The state of the gut microbiome is influential on health, perhaps as much as exercise. The balance of microbial populations shifts with age, reducing beneficial metabolite production, and increasing inflammation. Experiments in animals have shown that resetting those populations towards a more youthful configuration can improve health and extend life. Producing of a greater understanding of how exactly microbial populations produce changes in health is a work in progress, and today's research is an example of one approach, correlating microbial populations with blood metabolites. Many such metabolites have known associations with aspects of health and aging, which will hopefully guide future research to more effective approaches to intervention.
Human gut microbiota produce a variety of molecules, some of which enter the bloodstream and impact health. Conversely, dietary or pharmacological compounds may affect the microbiota before entering the circulation. Characterization of these interactions is an important step towards understanding the effects of the gut microbiota on health. In this cross-sectional study, we used deep metagenomic sequencing and ultra-high-performance liquid chromatography linked to mass spectrometry for a detailed characterization of the gut microbiota and plasma metabolome, respectively, of 85,83 participants invited at age 50 to 64 from the population-based Swedish CArdioPulmonary bioImage Study.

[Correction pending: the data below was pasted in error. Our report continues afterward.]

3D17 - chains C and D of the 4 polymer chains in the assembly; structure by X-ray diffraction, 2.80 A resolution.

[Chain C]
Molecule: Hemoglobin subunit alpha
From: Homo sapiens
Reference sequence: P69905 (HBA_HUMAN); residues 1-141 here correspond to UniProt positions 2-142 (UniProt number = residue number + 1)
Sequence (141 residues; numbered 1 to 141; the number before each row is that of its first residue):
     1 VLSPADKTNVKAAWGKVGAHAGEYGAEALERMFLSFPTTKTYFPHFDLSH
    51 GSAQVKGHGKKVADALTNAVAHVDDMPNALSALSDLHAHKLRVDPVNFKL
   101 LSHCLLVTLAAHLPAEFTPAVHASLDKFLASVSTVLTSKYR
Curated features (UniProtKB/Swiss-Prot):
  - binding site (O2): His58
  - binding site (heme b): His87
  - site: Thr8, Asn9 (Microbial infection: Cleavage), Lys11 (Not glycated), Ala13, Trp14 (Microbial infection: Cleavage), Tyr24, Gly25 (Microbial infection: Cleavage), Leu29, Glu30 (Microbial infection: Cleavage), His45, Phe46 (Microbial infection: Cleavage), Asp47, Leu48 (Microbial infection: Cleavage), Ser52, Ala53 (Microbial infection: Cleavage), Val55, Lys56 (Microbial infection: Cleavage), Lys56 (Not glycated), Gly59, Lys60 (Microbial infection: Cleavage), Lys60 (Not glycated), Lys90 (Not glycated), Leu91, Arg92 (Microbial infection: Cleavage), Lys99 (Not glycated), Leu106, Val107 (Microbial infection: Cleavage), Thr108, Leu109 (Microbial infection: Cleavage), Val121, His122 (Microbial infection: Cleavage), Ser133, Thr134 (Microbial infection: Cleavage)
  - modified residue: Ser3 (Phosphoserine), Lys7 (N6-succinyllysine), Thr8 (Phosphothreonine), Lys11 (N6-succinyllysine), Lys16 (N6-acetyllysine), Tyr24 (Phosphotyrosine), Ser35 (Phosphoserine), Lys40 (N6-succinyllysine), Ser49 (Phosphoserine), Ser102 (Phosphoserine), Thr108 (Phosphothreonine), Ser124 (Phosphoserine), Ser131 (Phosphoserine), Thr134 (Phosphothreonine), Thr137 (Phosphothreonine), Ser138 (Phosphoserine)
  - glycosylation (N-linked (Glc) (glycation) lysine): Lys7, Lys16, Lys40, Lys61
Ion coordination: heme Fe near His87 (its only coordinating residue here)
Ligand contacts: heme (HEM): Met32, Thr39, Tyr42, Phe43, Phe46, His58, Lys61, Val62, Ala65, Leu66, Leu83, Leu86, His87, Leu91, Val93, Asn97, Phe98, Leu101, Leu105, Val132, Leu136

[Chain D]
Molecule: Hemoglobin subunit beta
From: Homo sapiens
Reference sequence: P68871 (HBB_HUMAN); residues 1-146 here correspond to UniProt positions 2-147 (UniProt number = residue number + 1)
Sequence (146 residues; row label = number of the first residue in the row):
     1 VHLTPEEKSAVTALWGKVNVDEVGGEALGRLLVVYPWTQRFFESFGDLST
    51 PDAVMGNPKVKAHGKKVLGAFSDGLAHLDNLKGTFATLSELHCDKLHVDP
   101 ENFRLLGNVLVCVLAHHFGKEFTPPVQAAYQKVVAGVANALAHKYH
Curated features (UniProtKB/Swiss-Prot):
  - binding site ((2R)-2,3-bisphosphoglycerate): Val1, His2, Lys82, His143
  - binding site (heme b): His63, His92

Here, we find that the gut microbiota explain up to 58% of the variance of individual plasma metabolites and we present 997 associations between alpha diversity and plasma metabolites and 546,819 associations between specific gut metagenomic species and plasma metabolites in an online atlas. We exemplify the potential of this resource by presenting novel associations between dietary factors and oral medication with the gut microbiome, and microbial species strongly associated with the uremic toxin p-cresol sulfate. This resource can be used as the basis for targeted studies of perturbation of specific metabolites and for identification of candidate plasma biomarkers of gut microbiota composition.